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You heal while you sleep!

Sleeping well is an important part of cancer care.

"Sleep is an investment in the energy you need to be effective tomorrow” ― Tom Roth

I know how physically draining and psychologically challenging a cancer diagnosis and the ensuing treatment can be. But resilience does not equal endurance. Being able to cope with the changes surrounding a cancer diagnosis is important to be sure, but how you recharge physically, emotionally and psychological after each stressful event is critical. The quicker you can recharge, the faster you can recover. The capacity to recover quickly or being resilient depends on many factors but none so much as on a good night’s sleep.

An estimated 75% of cancer patients and cancer survivors are affected by a lack of quality sleep and sleep disorders – Cancer Medicine

Generally, quality sleep for an adult is when you fall asleep within 30 minutes of getting into bed, sleep soundly through the night with no more than 1 awakening. When/if you do wake up that one time, then you go back to sleep within 20 minutes. More importantly, quality sleep is when you wake up refreshed and ready to take on the new day. There is data showing that cancer patients report insomnia at double the rate of the general population. It naturally follows that caregivers also suffer from insomnia as you can well imagine.

The side effects of cancer treatment and anxiety can negatively impact the circadian rhythms of your body. These rhythms are your body’s response to light and dark and help determine your sleep patterns.

The human body works in finely tuned rhythms. Within your brain, in a part called the hypothalamus, sits a pacemaker or a rhythm generator. It is called the “suprachiasmatic nuclei” and it is the master clock that controls your circadian rhythm. The circadian rhythm is your body’s response to light and dark. It is how your body knows it's time to sleep or to awaken when the sun is up. Circadian rhythms help determine your sleep patterns. This master clock controls the production of melatonin, a hormone that makes you sleepy. The master clock gets its cues or signals from your eyes that sense light. When there is less light, like at night, the master clock tells the brain to make more melatonin so you get sleepy. A disruption in your sleep rhythms causes the body to produce less melatonin, thereby increasing sleeplessness.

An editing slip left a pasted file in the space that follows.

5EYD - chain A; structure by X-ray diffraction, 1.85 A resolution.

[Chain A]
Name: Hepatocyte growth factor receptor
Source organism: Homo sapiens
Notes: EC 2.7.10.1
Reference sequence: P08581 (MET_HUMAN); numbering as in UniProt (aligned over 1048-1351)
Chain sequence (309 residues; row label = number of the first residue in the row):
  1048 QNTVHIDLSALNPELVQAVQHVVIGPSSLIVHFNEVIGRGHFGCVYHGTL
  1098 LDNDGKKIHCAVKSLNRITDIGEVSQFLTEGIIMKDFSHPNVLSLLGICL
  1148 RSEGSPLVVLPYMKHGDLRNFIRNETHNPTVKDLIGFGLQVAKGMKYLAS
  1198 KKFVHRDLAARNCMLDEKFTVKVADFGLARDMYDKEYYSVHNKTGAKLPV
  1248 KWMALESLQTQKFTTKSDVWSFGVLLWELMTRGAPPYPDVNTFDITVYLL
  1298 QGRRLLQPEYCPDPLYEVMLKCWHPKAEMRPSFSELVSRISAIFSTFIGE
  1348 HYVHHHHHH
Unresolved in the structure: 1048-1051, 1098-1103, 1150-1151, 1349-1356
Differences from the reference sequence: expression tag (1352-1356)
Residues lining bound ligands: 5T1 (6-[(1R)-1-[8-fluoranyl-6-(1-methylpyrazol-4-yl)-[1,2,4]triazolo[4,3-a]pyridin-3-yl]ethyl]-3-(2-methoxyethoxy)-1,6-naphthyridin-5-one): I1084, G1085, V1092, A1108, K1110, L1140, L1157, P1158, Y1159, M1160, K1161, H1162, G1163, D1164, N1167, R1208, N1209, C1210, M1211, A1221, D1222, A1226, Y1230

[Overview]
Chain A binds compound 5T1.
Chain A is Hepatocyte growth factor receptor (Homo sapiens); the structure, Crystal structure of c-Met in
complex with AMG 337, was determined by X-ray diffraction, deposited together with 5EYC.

It is also true that you heal better when you sleep better. The deepest sleep, the “slow-wave sleep”, occurs in the first part of the night. It is during this time that blood pressure falls, breathing slows down, hormones are secreted and tissue and muscle repair occurs. Research shows that the signals in the brain that modulate the sleep and awake state also act as a switch that turns the immune system off and on. It is not surprising then lack of sleep causes undesirable immune system changes as well.

Without sufficient sleep, your body makes fewer cytokines, a type of protein that targets infection and inflammation, effectively creating an immune response. Cytokines are both produced and released during sleep, causing a double whammy if you skimp on shut-eye” – National Sleep Foundation

The immune system responds to sleep loss, especially chronic sleep loss, with a general low grade pro-inflammatory state which increases the risk of cardiovascular diseases. Sleep loss reduces natural killer (NK) cell activity, which can increase the risk for cancer and viral infections. On the other hand, your immune system is also responsible for the increased sleep associated with infection. Certain pro-inflammatory cytokines, in particular tumor-necrosis factor and interleukin-1β usually increase sleep, and anti-inflammatory cytokines inhibit sleep.

All of this is to say that sleep is an incredibly important part of cancer healing. The next blog will address simple, effective ways to improve your sleep quality and consequently, your resilience.

Let’s together begin this journey to reclaim good sleep and heal faster.

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Reason to Hope

There is new research from Brigham and Women’s Hospital that indicates a Western-style diet that is rich in red and processed meat, sugar and refined grains/carbohydrates is tied to higher risk of colorectal cancer through the intestinal microbiota.  Gastroenterology, 2022;DOI:10.1053/j.gastro.2022.06.054 

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